Lebanon Shells Refugee Camp

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By Alia Ibrahim and Ellen Knickmeyer
Washington Post Foreign Service
Friday, July 13, 2007

NAHR AL-BARED, Lebanon, July 12 -- Under cover of artillery fire, Lebanese troops advanced Thursday on positions held by al-Qaeda-influenced fighters holed up inside a Palestinian refugee camp in northern Lebanon. Four soldiers and one civilian died in some of the heaviest fighting of the two-month standoff.

Tanks, gunboats and artillery pieces poured shells into the Nahr al-Bared camp at the rate of several rounds per minute for much of the day. In a statement, the military said it was making no final drive into the camp, only "tightening the noose" around fighters of the Fatah al-Islam movement. The group took root in the camp in northern Lebanon late last year, vowing to bring all 12 Palestinian camps in Lebanon under Islamic rule and then take on Israel.

Humanitarian workers evacuated 400 camp residents on Wednesday. Only a few hundred people, apparently the fighters and their families, are believed to remain of the estimated 40,000 refugees in the camp when fighting broke out between security forces and the extremists in late May.

Since then the army has taken control of the newer part of the camp. An estimated 90 soldiers have been killed in the fighting; it is not known how many Fatah al-Islam fighters or civilians have died.

Lebanese forces encountered sniper fire and booby-trapped buildings on Thursday as they advanced on gunmen's positions in the older part of the camp. At least 20 soldiers were wounded, military officials said. Sniper fire killed a man trying to cross a street outside the camp, authorities said.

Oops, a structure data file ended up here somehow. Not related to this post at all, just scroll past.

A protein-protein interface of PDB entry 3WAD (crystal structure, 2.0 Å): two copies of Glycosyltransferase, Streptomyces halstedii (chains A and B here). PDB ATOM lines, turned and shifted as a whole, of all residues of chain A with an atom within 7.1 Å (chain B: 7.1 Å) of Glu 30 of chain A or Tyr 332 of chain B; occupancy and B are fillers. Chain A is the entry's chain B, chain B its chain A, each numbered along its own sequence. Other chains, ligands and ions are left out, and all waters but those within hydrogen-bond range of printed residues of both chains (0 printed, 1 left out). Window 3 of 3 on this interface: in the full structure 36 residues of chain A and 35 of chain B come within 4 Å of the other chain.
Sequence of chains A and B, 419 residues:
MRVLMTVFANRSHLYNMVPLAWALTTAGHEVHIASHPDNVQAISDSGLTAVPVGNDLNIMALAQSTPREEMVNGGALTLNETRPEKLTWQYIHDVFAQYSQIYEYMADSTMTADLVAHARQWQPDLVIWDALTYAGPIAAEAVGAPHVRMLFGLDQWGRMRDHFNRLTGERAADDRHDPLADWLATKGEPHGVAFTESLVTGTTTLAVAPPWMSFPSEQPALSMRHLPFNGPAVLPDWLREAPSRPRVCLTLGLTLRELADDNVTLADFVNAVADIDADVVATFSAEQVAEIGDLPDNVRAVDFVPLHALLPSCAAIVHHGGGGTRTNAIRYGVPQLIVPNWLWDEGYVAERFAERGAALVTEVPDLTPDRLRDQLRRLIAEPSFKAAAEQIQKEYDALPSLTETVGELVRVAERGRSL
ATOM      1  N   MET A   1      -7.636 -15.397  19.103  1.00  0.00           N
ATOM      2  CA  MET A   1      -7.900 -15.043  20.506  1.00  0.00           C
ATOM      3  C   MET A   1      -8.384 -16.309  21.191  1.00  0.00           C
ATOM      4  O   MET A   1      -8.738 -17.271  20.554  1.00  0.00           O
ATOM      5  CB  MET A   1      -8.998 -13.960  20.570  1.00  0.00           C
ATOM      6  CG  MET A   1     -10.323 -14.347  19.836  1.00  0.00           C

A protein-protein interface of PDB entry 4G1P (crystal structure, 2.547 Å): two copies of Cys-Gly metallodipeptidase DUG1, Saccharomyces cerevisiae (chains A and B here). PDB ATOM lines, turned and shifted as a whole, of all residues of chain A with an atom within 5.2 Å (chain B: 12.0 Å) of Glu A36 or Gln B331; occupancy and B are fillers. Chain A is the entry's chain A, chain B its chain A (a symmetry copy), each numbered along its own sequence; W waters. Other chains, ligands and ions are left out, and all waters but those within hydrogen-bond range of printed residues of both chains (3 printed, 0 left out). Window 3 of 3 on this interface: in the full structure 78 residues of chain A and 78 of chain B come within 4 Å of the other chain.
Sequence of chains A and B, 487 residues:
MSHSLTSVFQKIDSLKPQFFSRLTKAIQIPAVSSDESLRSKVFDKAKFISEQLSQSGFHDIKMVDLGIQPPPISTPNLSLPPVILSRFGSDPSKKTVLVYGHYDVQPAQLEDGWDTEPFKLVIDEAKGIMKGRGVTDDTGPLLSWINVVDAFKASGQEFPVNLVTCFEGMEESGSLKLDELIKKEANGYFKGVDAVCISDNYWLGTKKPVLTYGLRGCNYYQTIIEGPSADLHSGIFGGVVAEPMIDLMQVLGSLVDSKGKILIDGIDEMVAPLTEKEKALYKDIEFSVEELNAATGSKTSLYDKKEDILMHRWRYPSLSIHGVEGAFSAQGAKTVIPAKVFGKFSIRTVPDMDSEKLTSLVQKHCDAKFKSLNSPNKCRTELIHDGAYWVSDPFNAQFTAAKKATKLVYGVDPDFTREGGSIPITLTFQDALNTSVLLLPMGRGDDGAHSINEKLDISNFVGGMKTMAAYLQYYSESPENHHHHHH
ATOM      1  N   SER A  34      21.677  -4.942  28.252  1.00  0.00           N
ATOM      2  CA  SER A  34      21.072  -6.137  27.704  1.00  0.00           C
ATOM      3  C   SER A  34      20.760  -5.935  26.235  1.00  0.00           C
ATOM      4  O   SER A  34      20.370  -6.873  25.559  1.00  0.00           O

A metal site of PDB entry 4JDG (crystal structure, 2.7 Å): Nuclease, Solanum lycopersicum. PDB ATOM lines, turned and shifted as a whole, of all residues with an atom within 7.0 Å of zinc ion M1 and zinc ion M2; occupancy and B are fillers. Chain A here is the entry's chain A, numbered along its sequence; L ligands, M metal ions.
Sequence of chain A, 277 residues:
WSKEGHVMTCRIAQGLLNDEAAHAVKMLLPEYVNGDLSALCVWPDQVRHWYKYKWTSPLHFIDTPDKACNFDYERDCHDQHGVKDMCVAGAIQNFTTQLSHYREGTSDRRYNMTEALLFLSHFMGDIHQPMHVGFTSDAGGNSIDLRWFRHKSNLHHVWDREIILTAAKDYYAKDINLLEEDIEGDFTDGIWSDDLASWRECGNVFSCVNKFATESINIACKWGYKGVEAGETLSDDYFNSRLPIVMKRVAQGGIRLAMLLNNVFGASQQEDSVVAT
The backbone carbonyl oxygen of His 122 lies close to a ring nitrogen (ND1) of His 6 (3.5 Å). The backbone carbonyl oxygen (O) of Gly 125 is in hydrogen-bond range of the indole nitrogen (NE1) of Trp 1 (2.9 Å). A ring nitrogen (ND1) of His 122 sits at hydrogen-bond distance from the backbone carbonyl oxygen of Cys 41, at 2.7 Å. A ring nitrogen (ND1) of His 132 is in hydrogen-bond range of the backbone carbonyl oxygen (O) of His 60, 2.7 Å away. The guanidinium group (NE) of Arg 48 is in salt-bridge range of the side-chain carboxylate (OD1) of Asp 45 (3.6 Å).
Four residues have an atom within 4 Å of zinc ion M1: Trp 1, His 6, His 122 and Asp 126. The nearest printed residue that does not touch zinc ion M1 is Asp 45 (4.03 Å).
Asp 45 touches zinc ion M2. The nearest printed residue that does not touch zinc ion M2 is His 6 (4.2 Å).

Thursday's fighting came on the first anniversary of the launch of last summer's war between Israel and the Shiite movement Hezbollah, which is based in southern Lebanon. Hezbollah cabinet ministers resigned from the government of Prime Minister Fouad Siniora this past winter. Eight months of political paralysis has followed.

Siniora's allies accuse Syria and its Lebanese allies, including Hezbollah, of orchestrating violence, including the clashes at Nahr al-Bared, and political assassinations. The opposition, meanwhile, accuses the government of bending to U.S. will and monopolizing power.

Lebanese hold little hope for talks scheduled to start Saturday in France among rival Lebanese political leaders.

"This meeting will break the ice between the groups, but no one should expect any miracles from it," said Lebanese lawmaker Nabil de Freij.

In New York, prosecutor Serge Brammertz said U.N. investigators have identified a number of possible suspects in the February 2005 bombing that killed former prime minister Rafiq al-Hariri and 22 others in Beirut.

New information about a van used in the bombing, about mobile phones used to track Hariri and about his political activities helped to pinpoint the suspects, wire services reported, quoting Brammertz.

Brammertz did not identify the possible suspects. Detlev Mehlis, his predecessor as chief investigator into Hariri's killing, had accused Syria of involvement.

Knickmeyer reported from Cairo.


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